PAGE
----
I gave my “Adventures with OpenVPN” talk at ManLUG today, after a re-jigging of the timetable and several rewrites of my slides in S5. I’d been meaning to give a talk at some point because we haven’t had many speakers recently and I felt it was about time that I chipped in having been a member of the group for over four years, plus several people had expressed an interest in the topic.
I was a bit nervous initially as most people at ManLUG far more about most aspects of system administration than I do, but I think I managed to answer the majority of the questions without too much trouble. Thankfully no one asked about the low level details of VPN implementations, which is the one area where my knowledge is almost non-existent. Most impressively, I actually managed to run to time, which is unusual as I generally finish talks far too quickly. There was a good turnout, which was encouraging, and I got some positive feedback afterwards, plus I learnt quite a bit from the questions and points raised by the audience.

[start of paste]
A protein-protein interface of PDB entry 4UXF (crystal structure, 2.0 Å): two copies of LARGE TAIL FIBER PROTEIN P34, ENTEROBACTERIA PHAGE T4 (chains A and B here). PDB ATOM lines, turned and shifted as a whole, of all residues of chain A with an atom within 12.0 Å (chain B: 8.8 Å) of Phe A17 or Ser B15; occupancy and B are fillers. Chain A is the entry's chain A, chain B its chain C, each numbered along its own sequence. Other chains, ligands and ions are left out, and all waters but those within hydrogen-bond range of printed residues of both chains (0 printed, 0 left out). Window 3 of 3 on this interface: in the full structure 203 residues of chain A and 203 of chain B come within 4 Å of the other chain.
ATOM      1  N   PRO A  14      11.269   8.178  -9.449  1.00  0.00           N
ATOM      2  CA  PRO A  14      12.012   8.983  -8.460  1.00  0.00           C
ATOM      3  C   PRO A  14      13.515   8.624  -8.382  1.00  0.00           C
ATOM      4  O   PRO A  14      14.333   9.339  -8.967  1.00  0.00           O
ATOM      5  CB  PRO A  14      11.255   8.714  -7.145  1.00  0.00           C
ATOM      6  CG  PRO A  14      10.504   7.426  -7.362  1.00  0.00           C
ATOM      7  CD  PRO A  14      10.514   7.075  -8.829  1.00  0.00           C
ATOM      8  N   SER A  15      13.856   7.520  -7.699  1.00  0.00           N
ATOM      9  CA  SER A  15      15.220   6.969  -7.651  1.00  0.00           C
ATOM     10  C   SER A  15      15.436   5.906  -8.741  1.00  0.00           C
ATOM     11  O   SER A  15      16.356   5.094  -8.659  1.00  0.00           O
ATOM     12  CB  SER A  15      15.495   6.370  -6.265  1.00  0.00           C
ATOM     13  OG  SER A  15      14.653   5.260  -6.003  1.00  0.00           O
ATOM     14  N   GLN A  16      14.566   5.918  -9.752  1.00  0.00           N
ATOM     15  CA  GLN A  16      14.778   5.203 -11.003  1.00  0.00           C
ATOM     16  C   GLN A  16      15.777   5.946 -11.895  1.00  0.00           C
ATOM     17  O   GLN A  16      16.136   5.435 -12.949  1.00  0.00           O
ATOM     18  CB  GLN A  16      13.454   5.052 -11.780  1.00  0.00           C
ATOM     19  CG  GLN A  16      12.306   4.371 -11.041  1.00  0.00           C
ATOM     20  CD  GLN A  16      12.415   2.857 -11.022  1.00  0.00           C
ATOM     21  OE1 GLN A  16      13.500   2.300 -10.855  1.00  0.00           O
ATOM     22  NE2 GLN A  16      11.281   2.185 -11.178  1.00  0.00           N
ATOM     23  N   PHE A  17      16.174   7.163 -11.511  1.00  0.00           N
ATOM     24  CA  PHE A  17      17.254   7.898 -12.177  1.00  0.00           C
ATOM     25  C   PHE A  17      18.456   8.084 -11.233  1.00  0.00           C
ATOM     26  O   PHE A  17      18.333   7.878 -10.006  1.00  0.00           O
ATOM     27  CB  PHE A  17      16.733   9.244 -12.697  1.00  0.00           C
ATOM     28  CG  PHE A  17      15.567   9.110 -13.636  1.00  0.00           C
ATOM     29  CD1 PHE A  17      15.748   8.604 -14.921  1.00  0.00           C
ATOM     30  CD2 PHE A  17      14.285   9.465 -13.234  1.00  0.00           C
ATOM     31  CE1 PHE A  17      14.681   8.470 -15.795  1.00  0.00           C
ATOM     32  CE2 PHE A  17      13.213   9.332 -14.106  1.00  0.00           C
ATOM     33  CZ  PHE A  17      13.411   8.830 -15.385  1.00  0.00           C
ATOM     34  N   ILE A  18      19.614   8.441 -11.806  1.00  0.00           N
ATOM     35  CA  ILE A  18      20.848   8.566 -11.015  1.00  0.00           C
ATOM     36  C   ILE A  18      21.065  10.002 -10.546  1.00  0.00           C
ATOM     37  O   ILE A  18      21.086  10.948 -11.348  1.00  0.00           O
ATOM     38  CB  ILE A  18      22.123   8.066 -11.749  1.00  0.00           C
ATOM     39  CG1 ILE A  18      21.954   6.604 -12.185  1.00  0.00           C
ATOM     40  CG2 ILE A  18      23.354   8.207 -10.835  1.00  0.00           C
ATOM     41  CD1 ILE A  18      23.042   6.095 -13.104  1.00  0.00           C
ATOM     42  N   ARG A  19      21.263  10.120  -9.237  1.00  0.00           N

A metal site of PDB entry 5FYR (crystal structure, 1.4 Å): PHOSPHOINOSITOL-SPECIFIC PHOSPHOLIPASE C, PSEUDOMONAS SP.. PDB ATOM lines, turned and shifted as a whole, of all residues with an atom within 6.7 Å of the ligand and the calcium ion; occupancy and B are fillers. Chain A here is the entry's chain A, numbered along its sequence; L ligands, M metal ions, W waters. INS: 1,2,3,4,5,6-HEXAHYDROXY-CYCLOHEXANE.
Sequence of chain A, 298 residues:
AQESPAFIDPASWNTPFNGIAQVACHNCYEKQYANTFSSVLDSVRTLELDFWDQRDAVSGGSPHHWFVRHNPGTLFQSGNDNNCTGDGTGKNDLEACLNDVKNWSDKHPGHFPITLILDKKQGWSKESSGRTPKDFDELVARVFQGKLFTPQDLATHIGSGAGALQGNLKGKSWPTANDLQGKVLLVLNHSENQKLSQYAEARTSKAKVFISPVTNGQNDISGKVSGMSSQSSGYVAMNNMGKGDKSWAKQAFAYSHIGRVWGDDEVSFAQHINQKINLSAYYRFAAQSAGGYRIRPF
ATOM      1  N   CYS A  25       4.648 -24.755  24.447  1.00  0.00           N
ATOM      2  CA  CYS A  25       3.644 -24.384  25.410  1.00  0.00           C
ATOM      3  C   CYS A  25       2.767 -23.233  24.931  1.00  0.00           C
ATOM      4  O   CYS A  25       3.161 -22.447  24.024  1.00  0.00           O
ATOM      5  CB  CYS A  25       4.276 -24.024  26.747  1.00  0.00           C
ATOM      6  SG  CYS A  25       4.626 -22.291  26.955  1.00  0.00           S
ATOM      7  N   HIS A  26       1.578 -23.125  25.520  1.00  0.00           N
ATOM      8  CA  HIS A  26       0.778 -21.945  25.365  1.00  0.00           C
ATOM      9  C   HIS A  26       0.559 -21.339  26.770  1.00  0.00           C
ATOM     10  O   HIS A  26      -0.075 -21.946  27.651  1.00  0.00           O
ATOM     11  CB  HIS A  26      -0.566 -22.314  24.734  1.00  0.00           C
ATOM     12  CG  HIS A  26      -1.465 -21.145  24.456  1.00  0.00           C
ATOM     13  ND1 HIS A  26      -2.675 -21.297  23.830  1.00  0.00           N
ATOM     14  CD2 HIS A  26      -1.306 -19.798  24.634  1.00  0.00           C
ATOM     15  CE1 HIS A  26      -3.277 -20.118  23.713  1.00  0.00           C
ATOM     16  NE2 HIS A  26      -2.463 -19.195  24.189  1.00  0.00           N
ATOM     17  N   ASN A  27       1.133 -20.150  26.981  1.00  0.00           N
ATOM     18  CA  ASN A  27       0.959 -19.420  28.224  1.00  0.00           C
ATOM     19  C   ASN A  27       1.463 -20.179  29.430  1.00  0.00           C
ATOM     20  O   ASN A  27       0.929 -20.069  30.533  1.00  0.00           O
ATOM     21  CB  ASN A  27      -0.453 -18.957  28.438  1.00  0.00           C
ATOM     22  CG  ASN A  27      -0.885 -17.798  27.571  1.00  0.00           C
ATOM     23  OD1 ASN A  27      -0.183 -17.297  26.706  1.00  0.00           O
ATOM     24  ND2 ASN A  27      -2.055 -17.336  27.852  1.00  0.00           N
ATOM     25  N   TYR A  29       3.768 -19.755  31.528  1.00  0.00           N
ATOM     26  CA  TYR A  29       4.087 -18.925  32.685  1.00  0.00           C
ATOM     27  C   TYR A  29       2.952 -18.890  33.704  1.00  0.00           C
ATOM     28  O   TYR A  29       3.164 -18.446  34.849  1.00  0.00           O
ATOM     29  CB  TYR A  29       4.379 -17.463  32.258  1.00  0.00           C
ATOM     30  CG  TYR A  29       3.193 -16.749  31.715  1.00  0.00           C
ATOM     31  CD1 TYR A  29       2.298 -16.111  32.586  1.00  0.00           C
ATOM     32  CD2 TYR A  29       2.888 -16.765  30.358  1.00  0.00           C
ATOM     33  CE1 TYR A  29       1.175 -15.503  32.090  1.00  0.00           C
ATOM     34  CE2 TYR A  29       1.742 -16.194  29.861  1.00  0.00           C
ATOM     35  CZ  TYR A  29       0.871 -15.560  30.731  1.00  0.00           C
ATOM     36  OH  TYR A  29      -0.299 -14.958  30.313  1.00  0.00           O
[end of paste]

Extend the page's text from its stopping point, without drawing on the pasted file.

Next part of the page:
Elsewhere, things are moving along reasonably well. I’ve helped to organise and publicise a talk by Richard Stallman of Free Software Foundation fame at the University of Manchester on the 1st May. Full details at Manchester Free Software, where I have been nominated as “minute taker, for life” (I’m not sure this is a good thing). Provided the BCS manage to book a large enough lecture theatre, it should be a successful event, with people coming from Leeds, York and other areas outside of Manchester. Finding a place for Stallman to stay had been giving me some sleepless nights, but thankfully Paul Robinson stepped into the breach, for which I am eternally grateful. I’m now looking forward to the event, hopefully it should be an interesting evening as well as an opportunity to catch up with people I haven’t seen for a while.